“Sally4Ever” debuts Sunday, November 11, 10:30 p.m. on HBO
These are emotionally driven times. We receive regular reminders about self-care, perhaps even heeding it. We commit to the sacred concept of “me time” and nod in agreement when our friends rhapsodize about the joy of hygge. Then today's headlines roll over us, letting us know that another bottom has dropped out. Next thing you know, we’re sheet-caking and stress cooking. Yes, many of us have experienced some version of gaining the Freshman 15.
The times also have taken a toll on what we expect from relationships, and comedy, and relationship comedy. The rom-com has returned with a vengeance, even though the concept of lasting commitment feels like a relic of the past. So it was only a matter of time before someone burst that bubble of saccharine fantasy, reminding us that relationships can be as awful as they are fulfilling.
Enter Julia Davis, the creator of the original U.K. version of “Camping,” with the HBO and SkyAtlantic co-production “Sally4Ever,” premiering Sunday at 10:30 p.m. Should that title sounds like a feminist celebration of the self of a woman’s triumphant story of asserting her agency, allow me to warn you it is not. The way Davis introduces her eponymous heroine make the title seem to refer to a punitive sentence as opposed to a love note’s sign-off.
Few will envy the mild-mannered Sally (Catherine Shepherd) when we first meet her: The series opens with our heroine and her parents (David Cann and Georgie Glen) sitting in a sparsely occupied auditorium politely and watching Sally’s lover of 10 years, David (Alex Macqueen), perform as the lead vocalist in a cappella group that covers pop hits.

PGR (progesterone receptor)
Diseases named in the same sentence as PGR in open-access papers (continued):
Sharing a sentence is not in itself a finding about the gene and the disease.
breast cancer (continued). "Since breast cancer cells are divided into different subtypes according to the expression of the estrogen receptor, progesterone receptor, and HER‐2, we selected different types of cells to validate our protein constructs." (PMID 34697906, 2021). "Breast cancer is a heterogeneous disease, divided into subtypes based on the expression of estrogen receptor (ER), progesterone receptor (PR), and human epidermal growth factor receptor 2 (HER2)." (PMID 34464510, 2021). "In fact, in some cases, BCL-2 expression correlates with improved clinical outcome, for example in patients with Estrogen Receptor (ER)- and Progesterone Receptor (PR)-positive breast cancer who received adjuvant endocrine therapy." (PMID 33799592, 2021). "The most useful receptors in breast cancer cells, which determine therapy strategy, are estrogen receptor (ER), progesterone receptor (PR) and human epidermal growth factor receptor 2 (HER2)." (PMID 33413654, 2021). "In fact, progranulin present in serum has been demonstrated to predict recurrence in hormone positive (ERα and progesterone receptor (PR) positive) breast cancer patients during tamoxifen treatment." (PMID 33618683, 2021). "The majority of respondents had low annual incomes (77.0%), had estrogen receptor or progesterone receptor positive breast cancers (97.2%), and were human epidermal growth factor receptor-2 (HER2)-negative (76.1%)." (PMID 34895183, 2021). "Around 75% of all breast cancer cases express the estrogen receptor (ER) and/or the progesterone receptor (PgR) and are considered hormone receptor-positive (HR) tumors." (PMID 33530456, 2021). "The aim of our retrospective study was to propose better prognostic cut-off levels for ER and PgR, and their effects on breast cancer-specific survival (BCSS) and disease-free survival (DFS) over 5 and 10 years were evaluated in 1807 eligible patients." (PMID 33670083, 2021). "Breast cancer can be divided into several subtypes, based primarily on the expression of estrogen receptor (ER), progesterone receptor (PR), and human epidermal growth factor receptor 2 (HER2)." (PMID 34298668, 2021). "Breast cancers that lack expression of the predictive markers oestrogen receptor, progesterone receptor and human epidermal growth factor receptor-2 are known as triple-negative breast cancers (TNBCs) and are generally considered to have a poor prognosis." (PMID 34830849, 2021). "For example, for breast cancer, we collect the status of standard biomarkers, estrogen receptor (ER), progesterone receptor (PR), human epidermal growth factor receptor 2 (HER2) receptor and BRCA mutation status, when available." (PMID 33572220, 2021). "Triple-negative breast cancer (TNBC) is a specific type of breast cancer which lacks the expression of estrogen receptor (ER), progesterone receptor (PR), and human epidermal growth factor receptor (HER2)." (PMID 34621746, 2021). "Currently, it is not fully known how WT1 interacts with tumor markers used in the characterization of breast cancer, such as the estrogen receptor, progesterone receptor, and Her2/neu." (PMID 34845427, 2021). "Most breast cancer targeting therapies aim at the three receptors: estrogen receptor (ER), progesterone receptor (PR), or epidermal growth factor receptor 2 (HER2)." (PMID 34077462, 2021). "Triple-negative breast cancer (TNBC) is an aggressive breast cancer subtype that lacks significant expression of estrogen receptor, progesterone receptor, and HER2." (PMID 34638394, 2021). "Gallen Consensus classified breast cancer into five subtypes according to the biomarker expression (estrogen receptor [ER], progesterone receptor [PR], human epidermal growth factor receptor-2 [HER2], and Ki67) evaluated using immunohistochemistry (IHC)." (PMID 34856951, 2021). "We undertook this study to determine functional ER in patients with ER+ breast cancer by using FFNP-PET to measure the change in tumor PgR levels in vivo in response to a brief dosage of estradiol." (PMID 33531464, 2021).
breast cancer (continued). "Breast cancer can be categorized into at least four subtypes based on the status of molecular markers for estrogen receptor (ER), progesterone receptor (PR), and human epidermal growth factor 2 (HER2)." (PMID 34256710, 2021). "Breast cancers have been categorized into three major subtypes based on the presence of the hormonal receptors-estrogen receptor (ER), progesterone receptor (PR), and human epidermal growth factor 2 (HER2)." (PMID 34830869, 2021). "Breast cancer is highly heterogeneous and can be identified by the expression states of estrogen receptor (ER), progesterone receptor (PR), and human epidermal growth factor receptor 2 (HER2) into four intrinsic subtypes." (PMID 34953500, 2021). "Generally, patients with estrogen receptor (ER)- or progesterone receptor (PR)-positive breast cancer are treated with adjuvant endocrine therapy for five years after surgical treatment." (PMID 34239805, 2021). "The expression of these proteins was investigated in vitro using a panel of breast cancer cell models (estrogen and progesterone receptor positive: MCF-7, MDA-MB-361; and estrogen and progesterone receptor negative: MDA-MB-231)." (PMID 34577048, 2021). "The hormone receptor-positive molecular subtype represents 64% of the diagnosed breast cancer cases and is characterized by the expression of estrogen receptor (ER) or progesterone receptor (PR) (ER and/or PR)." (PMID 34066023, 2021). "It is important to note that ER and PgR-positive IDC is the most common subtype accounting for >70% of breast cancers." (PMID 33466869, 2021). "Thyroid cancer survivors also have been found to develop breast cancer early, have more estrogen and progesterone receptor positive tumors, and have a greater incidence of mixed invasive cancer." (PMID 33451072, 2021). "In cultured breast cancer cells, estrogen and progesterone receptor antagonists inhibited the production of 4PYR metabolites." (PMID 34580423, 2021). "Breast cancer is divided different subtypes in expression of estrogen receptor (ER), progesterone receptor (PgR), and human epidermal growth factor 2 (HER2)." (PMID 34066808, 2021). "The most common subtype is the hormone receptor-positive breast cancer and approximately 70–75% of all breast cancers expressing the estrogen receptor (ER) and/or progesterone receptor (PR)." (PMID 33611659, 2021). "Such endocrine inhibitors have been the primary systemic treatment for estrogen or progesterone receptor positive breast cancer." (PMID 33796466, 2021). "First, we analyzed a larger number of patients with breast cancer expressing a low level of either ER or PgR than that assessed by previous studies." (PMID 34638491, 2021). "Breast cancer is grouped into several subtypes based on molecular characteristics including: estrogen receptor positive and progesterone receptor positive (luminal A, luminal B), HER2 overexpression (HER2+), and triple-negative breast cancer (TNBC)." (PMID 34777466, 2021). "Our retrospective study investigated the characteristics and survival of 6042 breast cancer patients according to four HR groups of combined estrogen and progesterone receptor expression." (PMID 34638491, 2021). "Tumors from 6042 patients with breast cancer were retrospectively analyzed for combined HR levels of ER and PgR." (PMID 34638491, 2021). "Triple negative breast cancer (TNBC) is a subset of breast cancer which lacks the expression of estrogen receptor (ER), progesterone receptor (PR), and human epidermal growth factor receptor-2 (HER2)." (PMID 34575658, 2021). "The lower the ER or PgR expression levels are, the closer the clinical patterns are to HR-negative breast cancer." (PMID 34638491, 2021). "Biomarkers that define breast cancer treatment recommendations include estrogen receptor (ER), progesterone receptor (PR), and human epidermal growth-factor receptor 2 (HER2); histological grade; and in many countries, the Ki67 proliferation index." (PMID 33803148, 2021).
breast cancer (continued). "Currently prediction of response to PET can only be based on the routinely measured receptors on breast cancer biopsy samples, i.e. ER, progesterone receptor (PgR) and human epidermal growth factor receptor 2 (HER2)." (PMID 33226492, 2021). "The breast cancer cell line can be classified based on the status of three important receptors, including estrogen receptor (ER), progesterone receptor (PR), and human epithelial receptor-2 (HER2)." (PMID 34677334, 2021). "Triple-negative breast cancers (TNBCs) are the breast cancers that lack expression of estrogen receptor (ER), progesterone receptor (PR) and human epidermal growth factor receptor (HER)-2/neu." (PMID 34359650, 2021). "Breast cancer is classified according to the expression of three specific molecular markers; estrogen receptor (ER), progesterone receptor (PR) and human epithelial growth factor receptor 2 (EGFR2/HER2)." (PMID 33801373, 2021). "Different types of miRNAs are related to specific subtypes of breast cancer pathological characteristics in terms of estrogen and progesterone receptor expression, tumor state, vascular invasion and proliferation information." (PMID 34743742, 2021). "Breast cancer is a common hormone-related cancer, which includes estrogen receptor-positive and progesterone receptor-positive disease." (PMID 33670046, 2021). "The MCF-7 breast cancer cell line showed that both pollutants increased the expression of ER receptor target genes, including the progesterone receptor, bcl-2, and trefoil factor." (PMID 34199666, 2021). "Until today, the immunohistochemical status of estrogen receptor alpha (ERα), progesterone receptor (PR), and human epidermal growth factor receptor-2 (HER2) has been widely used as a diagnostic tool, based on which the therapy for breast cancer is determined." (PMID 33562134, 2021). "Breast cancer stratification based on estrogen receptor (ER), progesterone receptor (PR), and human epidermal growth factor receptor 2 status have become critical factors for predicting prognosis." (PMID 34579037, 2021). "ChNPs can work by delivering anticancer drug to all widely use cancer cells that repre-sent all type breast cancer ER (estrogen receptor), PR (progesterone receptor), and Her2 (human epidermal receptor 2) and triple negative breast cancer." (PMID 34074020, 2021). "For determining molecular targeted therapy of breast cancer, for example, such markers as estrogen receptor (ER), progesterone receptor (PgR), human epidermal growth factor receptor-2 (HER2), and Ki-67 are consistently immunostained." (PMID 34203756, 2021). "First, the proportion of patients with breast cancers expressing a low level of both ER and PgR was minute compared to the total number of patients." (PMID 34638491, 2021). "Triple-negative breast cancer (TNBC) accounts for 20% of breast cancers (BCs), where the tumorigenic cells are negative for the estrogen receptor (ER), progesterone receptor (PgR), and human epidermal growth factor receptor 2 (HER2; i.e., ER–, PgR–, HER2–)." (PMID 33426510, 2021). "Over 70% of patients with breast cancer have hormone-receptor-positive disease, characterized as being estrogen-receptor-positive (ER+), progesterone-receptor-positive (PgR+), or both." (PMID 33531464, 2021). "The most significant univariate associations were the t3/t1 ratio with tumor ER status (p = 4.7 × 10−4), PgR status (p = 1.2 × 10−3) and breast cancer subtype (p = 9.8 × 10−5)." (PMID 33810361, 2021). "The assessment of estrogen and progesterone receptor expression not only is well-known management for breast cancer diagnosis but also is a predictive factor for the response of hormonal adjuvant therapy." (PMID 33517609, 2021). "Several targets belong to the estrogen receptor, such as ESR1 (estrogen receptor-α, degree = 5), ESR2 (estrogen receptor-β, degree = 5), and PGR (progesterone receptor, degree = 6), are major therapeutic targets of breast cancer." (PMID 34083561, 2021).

It is not a joyful experience, but it does announce who David is: a talentless and terrible human. His music group is terrible, too. They don’t actually pay homage to, say, George Michael’s “Faith” so much as drag it down to a basement’s secret kill room and hang it on a meat hook. The performance itself is a crime. As if that’s not bad enough, all the while Sally’s mother is berating her about the declining quality of her eggs, you know, just dropping out of her every month.
Obviously Sally is not living her best life, but she’s not doing much to change it either . . . until she crosses paths with sexpot Emma (Davis). To a middle-aged woman with a dull-as-gray-water day job, Emma seems like the ultimate rock and roll fantasy. So Sally takes a leap for once in her life and secretly pursues her.
At this point “Sally4Ever” parodies of every sexual awakening indie movie where a woman stuck in a dead-end existence suddenly feels her body come alive at the sight of another woman. And Davis makes sure we understand why Sally would be drawn to Emma — or, well anybody other than David.
But she soon implodes that dream, staging one of the most over-the-top, hilariously unsexy girl-on-girl scenes in the history of television before dunking us into the reality that Emma is a horrendous succubus.
With “Sally4Ever” Davis once again mines the comedy in selfish behavior, only this time instead of having relatively staid characters terrorized by one or two narcissists she presents a woman beset on all sides by dysfunctional personalities intent on shaping her life for her. But she also uses that scenario to put her only slant on the concept of cringe comedy, moving that brand of humor deeper into the territory of repulsiveness.
Here’s the deal with the things that make us recoil: the line is always moving. Today’s crass is tomorrow’s commonplace. With each new season a film, fashion trend or TV series presses against edges, breaking or dulling them.
“Sally4Ever” isn’t necessarily bursting apart established conventions, but some moments challenge a person’s appetite.
Although Davis draws our focus with her character’s outrageous selfishness, Shepherd is tasked with carrying “Sally4Ever” simply by reacting to all the attention in a way any sensible person would, which is to withdraw into her invisible shell and hope all the unpleasantness passes.
Her subdued performance is a welcome counterbalance to Emma’s audacious egomania and David’s simpering foolery. Macqueen, by the way, deserves a thumbs up for taking the term “milquetoast” and making it more repellent than boring. His strange sexuality is . . . really something.